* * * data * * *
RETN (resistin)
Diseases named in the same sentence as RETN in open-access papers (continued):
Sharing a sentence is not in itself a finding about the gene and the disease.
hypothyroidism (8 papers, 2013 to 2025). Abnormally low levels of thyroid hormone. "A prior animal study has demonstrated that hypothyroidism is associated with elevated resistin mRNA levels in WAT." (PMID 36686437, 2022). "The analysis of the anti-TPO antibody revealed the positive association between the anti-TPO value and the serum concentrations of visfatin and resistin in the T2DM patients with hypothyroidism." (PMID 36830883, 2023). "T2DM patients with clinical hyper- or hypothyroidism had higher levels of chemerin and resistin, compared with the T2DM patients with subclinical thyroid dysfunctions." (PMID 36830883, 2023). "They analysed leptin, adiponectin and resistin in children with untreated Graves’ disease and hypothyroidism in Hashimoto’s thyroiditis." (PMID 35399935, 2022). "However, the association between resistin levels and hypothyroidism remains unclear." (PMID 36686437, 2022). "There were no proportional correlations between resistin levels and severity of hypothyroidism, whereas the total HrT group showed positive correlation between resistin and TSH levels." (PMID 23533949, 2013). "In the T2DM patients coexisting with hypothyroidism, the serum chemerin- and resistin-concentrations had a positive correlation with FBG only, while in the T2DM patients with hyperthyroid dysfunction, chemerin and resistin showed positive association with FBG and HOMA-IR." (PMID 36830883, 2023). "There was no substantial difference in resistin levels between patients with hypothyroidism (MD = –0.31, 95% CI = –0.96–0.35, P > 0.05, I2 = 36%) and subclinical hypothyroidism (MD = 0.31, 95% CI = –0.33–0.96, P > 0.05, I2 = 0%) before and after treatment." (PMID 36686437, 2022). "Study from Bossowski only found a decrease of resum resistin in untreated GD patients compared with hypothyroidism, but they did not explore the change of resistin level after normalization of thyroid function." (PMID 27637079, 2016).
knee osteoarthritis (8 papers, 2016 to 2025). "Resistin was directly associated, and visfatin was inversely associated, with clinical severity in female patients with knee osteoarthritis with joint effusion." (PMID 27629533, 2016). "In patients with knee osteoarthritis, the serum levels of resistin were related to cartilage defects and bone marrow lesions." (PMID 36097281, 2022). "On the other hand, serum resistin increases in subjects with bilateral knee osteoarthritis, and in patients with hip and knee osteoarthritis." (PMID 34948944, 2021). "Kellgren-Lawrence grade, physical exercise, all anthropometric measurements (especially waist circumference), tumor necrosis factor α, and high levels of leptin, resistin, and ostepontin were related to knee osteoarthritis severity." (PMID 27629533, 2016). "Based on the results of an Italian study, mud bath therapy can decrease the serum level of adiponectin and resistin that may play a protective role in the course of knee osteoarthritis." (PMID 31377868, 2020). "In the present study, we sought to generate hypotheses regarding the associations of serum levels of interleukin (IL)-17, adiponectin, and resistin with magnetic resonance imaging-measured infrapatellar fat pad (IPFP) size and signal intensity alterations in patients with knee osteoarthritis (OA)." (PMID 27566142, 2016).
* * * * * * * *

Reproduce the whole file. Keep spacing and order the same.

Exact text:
RETN (resistin)
Diseases named in the same sentence as RETN in open-access papers (continued):
Sharing a sentence is not in itself a finding about the gene and the disease.
hypothyroidism (8 papers, 2013 to 2025). Abnormally low levels of thyroid hormone. "A prior animal study has demonstrated that hypothyroidism is associated with elevated resistin mRNA levels in WAT." (PMID 36686437, 2022). "The analysis of the anti-TPO antibody revealed the positive association between the anti-TPO value and the serum concentrations of visfatin and resistin in the T2DM patients with hypothyroidism." (PMID 36830883, 2023). "T2DM patients with clinical hyper- or hypothyroidism had higher levels of chemerin and resistin, compared with the T2DM patients with subclinical thyroid dysfunctions." (PMID 36830883, 2023). "They analysed leptin, adiponectin and resistin in children with untreated Graves’ disease and hypothyroidism in Hashimoto’s thyroiditis." (PMID 35399935, 2022). "However, the association between resistin levels and hypothyroidism remains unclear." (PMID 36686437, 2022). "There were no proportional correlations between resistin levels and severity of hypothyroidism, whereas the total HrT group showed positive correlation between resistin and TSH levels." (PMID 23533949, 2013). "In the T2DM patients coexisting with hypothyroidism, the serum chemerin- and resistin-concentrations had a positive correlation with FBG only, while in the T2DM patients with hyperthyroid dysfunction, chemerin and resistin showed positive association with FBG and HOMA-IR." (PMID 36830883, 2023). "There was no substantial difference in resistin levels between patients with hypothyroidism (MD = –0.31, 95% CI = –0.96–0.35, P > 0.05, I2 = 36%) and subclinical hypothyroidism (MD = 0.31, 95% CI = –0.33–0.96, P > 0.05, I2 = 0%) before and after treatment." (PMID 36686437, 2022). "Study from Bossowski only found a decrease of resum resistin in untreated GD patients compared with hypothyroidism, but they did not explore the change of resistin level after normalization of thyroid function." (PMID 27637079, 2016).
knee osteoarthritis (8 papers, 2016 to 2025). "Resistin was directly associated, and visfatin was inversely associated, with clinical severity in female patients with knee osteoarthritis with joint effusion." (PMID 27629533, 2016). "In patients with knee osteoarthritis, the serum levels of resistin were related to cartilage defects and bone marrow lesions." (PMID 36097281, 2022). "On the other hand, serum resistin increases in subjects with bilateral knee osteoarthritis, and in patients with hip and knee osteoarthritis." (PMID 34948944, 2021). "Kellgren-Lawrence grade, physical exercise, all anthropometric measurements (especially waist circumference), tumor necrosis factor α, and high levels of leptin, resistin, and ostepontin were related to knee osteoarthritis severity." (PMID 27629533, 2016). "Based on the results of an Italian study, mud bath therapy can decrease the serum level of adiponectin and resistin that may play a protective role in the course of knee osteoarthritis." (PMID 31377868, 2020). "In the present study, we sought to generate hypotheses regarding the associations of serum levels of interleukin (IL)-17, adiponectin, and resistin with magnetic resonance imaging-measured infrapatellar fat pad (IPFP) size and signal intensity alterations in patients with knee osteoarthritis (OA)." (PMID 27566142, 2016).